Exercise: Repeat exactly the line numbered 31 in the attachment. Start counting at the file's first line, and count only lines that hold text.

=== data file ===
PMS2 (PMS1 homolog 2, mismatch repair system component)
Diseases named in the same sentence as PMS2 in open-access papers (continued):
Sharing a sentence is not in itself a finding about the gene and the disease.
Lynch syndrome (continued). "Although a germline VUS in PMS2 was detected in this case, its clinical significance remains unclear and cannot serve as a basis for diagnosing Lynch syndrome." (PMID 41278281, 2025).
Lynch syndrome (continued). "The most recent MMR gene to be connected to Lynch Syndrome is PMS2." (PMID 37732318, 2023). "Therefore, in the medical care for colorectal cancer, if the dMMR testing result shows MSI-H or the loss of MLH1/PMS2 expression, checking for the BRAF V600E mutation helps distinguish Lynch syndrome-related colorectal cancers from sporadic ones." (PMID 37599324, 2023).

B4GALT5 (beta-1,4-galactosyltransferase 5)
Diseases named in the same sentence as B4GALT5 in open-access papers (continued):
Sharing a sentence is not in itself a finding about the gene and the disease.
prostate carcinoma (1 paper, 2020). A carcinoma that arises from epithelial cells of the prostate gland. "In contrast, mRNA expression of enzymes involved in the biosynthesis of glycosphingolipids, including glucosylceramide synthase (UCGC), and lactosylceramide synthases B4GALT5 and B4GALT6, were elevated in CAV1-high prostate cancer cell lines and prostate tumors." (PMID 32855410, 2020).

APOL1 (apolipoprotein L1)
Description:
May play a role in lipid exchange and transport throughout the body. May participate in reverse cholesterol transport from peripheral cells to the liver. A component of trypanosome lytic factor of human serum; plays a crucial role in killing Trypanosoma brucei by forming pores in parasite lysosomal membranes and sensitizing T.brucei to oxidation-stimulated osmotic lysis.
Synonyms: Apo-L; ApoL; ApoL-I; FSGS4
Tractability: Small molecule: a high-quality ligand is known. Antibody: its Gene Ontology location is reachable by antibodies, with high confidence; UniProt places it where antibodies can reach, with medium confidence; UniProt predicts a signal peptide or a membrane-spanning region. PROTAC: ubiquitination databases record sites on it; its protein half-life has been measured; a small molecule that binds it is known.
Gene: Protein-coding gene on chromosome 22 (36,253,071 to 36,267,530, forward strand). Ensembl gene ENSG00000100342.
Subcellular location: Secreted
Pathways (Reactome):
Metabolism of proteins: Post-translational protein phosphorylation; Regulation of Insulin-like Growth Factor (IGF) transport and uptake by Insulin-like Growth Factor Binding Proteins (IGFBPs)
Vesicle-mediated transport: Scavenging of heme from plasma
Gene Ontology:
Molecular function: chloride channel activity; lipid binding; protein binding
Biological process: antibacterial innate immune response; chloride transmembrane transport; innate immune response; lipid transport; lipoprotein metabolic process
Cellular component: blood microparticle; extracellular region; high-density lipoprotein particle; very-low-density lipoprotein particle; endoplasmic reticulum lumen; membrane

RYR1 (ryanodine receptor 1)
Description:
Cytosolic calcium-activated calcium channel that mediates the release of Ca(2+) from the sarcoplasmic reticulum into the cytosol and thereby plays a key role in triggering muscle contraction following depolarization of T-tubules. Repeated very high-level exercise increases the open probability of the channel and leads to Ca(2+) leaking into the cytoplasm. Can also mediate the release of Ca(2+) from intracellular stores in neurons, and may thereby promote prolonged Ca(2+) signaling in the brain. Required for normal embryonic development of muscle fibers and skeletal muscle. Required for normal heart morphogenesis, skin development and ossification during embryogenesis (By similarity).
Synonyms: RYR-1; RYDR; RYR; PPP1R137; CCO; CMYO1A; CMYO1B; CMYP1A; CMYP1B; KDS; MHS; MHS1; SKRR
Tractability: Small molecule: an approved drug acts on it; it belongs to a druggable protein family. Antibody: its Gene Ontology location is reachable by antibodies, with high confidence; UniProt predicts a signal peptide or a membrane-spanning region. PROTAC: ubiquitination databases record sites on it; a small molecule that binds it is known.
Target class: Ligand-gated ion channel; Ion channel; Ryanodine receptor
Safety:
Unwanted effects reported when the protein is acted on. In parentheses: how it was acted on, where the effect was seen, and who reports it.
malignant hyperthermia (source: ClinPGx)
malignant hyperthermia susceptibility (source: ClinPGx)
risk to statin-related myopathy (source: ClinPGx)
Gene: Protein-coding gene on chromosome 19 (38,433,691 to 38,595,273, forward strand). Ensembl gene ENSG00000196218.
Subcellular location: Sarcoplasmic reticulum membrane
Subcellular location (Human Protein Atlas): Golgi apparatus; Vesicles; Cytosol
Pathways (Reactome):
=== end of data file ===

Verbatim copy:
Unwanted effects reported when the protein is acted on. In parentheses: how it was acted on, where the effect was seen, and who reports it.